When we put energy into getting to the root of our “bad mood” we are investing in our healing. Energy devoted to distracting ourselves may interfere with healing. What might “distraction” look like? Outward display of behavior that does not accurately reflect the internal vibration is what is referred to here. It may not distract significantly, in the short term; however, chronic self-distraction is documented to be self-destructive. To clarify this point: whistling a happy tune in an effort to cheer ourselves up, or “grinning and bearing it” when we need that extra boost to get through something difficult may be helpful. However, chronic mixing up internal vibrations by falsely matching outward expressions may actually harm your own health in the long run. The key is to open lines of accurate communication with your CEO, in order to earn your own respect and trust so you can build your intrapersonal relationship; thereby, achieving mind/body/spirit balance.
Turning attention to healing through effective intrapersonal communication, most know intuitively that laughing reflects a feeling of internal joy and a good mood. If laughter comes from a good mood – that is, healthy internal vibration, it looks and sounds like a deep belly laugh and happens spontaneously. Such laughter may be in response to something that strikes us as funny. Research shows laughter in response to a joke that tickles a funny bone can help center internal organs. Studies have concluded that laughter offers stress relief and can lead to muscle relaxation, with a corresponding decrease in heart rate, respiratory rate, and blood pressure. We can understand the healing value in comedy, supporting the statement: “Laughter is powerful medicine.”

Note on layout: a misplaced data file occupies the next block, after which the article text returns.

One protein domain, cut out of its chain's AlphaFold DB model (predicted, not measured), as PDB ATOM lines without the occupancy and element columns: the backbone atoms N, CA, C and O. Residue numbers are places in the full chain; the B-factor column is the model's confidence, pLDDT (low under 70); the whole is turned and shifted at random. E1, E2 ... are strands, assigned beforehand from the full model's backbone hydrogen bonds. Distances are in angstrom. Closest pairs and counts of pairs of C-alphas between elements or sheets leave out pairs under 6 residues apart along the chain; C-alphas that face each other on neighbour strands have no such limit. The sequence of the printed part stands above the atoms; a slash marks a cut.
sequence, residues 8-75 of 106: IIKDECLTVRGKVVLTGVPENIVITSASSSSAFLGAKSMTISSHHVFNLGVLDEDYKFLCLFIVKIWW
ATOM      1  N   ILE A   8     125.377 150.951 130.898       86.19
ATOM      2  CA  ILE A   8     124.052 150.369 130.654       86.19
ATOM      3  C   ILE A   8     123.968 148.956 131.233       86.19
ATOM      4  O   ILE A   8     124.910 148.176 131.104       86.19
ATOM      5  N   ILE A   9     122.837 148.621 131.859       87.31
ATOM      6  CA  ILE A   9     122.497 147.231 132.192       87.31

Is it possible to laugh insincerely? Yes. Does insincere laughter offer health benefits? That has a two-part answer. The first part, the smile, involves muscles that positively impact the heart – with or without sincerity behind it. Laughter, however, is more complex. While insincere laughter does not harm the individual, per se, there are no studies that support that insincere laughter offers health benefits – while there is evidence that insincerity, in general, may negatively impact trust in relationships. That part – the strain placed on interpersonal relationships in this way, may ultimately negatively impact the intrapersonal relationship one has within.
Bottom line: When more energy is devoted to external behavior that does not match internal whispers than to self-reflection to understand the brain’s clues, mixed messages may get in the way of health and wellness.
Why is this important? Mixed vibrations – either from mixed messages we give ourselves, or mixed messages others give us, may feed frustration, anger, confusion and/or anxiety. If unchecked, these may raise blood pressure and heart rate, and reduce blood levels of oxygen. They may also negatively impact cholesterol as well as depress the immune system – setting the body up for infection. Considering laughter, when it honestly matches the internal vibration, it offers healing; mis-matching may distract from inner truth – thus throwing the mind, body and spirit off balance. Result: illness.
For more about how the brain whispers and shouts as well as hints and tips on how to respond appropriately to help the mind and body heal, please tap into my website: “driankowtiz.com” or Facebook page “Holistic and Integrative Healing.” I’m also available via email to answer questions; write “Pawling Record” in the subject line.
Dr. Nancy Iankowitz is a board certified family nurse practitioner and Director of Holistic and Integrative Healing LLC. She is also host of “Marcy’s World”on Pawling Public Radio. Email your questions to: email@example.com. For more information, call (917) 716-6802, or visit www.driankowitz.com online.